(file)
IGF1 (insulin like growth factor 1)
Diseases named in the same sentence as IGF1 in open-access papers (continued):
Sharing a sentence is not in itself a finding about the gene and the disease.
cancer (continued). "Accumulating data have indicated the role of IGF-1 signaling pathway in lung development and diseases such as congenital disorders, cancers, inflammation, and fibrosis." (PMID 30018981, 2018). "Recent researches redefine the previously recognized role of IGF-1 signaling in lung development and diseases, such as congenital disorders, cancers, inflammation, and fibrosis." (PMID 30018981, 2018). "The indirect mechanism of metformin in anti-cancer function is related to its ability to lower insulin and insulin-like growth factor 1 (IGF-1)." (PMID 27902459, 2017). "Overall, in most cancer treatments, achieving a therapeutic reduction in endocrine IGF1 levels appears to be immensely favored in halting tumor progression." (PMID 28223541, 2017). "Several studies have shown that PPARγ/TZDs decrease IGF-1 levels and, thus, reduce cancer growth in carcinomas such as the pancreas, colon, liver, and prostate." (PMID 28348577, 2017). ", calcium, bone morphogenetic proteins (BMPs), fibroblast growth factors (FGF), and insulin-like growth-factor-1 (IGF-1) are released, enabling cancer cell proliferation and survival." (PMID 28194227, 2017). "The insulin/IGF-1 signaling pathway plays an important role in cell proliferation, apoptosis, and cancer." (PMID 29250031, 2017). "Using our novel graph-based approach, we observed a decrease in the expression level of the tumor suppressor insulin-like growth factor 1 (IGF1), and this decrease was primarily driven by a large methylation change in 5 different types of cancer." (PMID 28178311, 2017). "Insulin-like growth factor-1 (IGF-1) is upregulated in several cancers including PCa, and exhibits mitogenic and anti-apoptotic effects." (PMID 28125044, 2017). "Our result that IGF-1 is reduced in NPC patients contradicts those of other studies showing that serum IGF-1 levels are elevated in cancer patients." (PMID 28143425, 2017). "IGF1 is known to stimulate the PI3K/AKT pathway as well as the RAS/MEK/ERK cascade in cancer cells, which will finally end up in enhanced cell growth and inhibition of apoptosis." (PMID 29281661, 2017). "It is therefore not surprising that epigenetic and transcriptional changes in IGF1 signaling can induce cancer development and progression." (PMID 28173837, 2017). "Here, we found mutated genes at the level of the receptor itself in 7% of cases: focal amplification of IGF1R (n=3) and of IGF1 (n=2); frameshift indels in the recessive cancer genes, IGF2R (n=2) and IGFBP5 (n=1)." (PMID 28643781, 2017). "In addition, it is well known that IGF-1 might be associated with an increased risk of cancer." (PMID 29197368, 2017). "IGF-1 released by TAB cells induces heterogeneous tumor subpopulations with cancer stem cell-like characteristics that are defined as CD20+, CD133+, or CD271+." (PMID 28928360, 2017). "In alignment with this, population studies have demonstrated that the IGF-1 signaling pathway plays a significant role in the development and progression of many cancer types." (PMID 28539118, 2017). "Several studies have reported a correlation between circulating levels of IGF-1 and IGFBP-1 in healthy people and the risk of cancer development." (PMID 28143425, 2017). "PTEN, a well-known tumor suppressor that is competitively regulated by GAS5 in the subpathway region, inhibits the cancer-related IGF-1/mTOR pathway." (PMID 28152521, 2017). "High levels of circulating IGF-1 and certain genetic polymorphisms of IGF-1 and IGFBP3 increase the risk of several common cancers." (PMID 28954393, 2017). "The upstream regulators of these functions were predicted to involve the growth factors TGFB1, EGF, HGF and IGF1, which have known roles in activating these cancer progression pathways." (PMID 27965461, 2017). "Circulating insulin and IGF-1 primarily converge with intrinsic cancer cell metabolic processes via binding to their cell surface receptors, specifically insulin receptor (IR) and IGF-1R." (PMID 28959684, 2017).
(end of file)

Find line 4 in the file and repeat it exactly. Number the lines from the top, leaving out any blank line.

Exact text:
cancer (continued). "Accumulating data have indicated the role of IGF-1 signaling pathway in lung development and diseases such as congenital disorders, cancers, inflammation, and fibrosis." (PMID 30018981, 2018). "Recent researches redefine the previously recognized role of IGF-1 signaling in lung development and diseases, such as congenital disorders, cancers, inflammation, and fibrosis." (PMID 30018981, 2018). "The indirect mechanism of metformin in anti-cancer function is related to its ability to lower insulin and insulin-like growth factor 1 (IGF-1)." (PMID 27902459, 2017). "Overall, in most cancer treatments, achieving a therapeutic reduction in endocrine IGF1 levels appears to be immensely favored in halting tumor progression." (PMID 28223541, 2017). "Several studies have shown that PPARγ/TZDs decrease IGF-1 levels and, thus, reduce cancer growth in carcinomas such as the pancreas, colon, liver, and prostate." (PMID 28348577, 2017). ", calcium, bone morphogenetic proteins (BMPs), fibroblast growth factors (FGF), and insulin-like growth-factor-1 (IGF-1) are released, enabling cancer cell proliferation and survival." (PMID 28194227, 2017). "The insulin/IGF-1 signaling pathway plays an important role in cell proliferation, apoptosis, and cancer." (PMID 29250031, 2017). "Using our novel graph-based approach, we observed a decrease in the expression level of the tumor suppressor insulin-like growth factor 1 (IGF1), and this decrease was primarily driven by a large methylation change in 5 different types of cancer." (PMID 28178311, 2017). "Insulin-like growth factor-1 (IGF-1) is upregulated in several cancers including PCa, and exhibits mitogenic and anti-apoptotic effects." (PMID 28125044, 2017). "Our result that IGF-1 is reduced in NPC patients contradicts those of other studies showing that serum IGF-1 levels are elevated in cancer patients." (PMID 28143425, 2017). "IGF1 is known to stimulate the PI3K/AKT pathway as well as the RAS/MEK/ERK cascade in cancer cells, which will finally end up in enhanced cell growth and inhibition of apoptosis." (PMID 29281661, 2017). "It is therefore not surprising that epigenetic and transcriptional changes in IGF1 signaling can induce cancer development and progression." (PMID 28173837, 2017). "Here, we found mutated genes at the level of the receptor itself in 7% of cases: focal amplification of IGF1R (n=3) and of IGF1 (n=2); frameshift indels in the recessive cancer genes, IGF2R (n=2) and IGFBP5 (n=1)." (PMID 28643781, 2017). "In addition, it is well known that IGF-1 might be associated with an increased risk of cancer." (PMID 29197368, 2017). "IGF-1 released by TAB cells induces heterogeneous tumor subpopulations with cancer stem cell-like characteristics that are defined as CD20+, CD133+, or CD271+." (PMID 28928360, 2017). "In alignment with this, population studies have demonstrated that the IGF-1 signaling pathway plays a significant role in the development and progression of many cancer types." (PMID 28539118, 2017). "Several studies have reported a correlation between circulating levels of IGF-1 and IGFBP-1 in healthy people and the risk of cancer development." (PMID 28143425, 2017). "PTEN, a well-known tumor suppressor that is competitively regulated by GAS5 in the subpathway region, inhibits the cancer-related IGF-1/mTOR pathway." (PMID 28152521, 2017). "High levels of circulating IGF-1 and certain genetic polymorphisms of IGF-1 and IGFBP3 increase the risk of several common cancers." (PMID 28954393, 2017). "The upstream regulators of these functions were predicted to involve the growth factors TGFB1, EGF, HGF and IGF1, which have known roles in activating these cancer progression pathways." (PMID 27965461, 2017). "Circulating insulin and IGF-1 primarily converge with intrinsic cancer cell metabolic processes via binding to their cell surface receptors, specifically insulin receptor (IR) and IGF-1R." (PMID 28959684, 2017).